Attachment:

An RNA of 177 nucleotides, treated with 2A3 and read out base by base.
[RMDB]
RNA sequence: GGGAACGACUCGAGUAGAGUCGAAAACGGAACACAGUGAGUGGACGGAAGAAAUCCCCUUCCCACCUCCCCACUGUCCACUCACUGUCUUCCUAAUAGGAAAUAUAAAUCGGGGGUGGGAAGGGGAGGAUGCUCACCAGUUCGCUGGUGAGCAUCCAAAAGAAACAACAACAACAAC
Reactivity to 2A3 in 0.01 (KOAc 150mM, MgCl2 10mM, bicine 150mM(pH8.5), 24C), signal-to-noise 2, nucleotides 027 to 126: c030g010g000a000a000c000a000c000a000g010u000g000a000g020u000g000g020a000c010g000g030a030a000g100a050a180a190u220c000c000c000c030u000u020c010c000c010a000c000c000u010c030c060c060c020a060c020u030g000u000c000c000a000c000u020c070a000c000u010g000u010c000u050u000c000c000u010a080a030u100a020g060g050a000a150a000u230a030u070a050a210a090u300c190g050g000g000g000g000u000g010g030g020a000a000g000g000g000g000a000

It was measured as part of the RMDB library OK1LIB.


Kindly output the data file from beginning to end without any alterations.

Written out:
An RNA of 177 nucleotides, treated with 2A3 and read out base by base.
[RMDB]
RNA sequence: GGGAACGACUCGAGUAGAGUCGAAAACGGAACACAGUGAGUGGACGGAAGAAAUCCCCUUCCCACCUCCCCACUGUCCACUCACUGUCUUCCUAAUAGGAAAUAUAAAUCGGGGGUGGGAAGGGGAGGAUGCUCACCAGUUCGCUGGUGAGCAUCCAAAAGAAACAACAACAACAAC
Reactivity to 2A3 in 0.01 (KOAc 150mM, MgCl2 10mM, bicine 150mM(pH8.5), 24C), signal-to-noise 2, nucleotides 027 to 126: c030g010g000a000a000c000a000c000a000g010u000g000a000g020u000g000g020a000c010g000g030a030a000g100a050a180a190u220c000c000c000c030u000u020c010c000c010a000c000c000u010c030c060c060c020a060c020u030g000u000c000c000a000c000u020c070a000c000u010g000u010c000u050u000c000c000u010a080a030u100a020g060g050a000a150a000u230a030u070a050a210a090u300c190g050g000g000g000g000u000g010g030g020a000a000g000g000g000g000a000

It was measured as part of the RMDB library OK1LIB.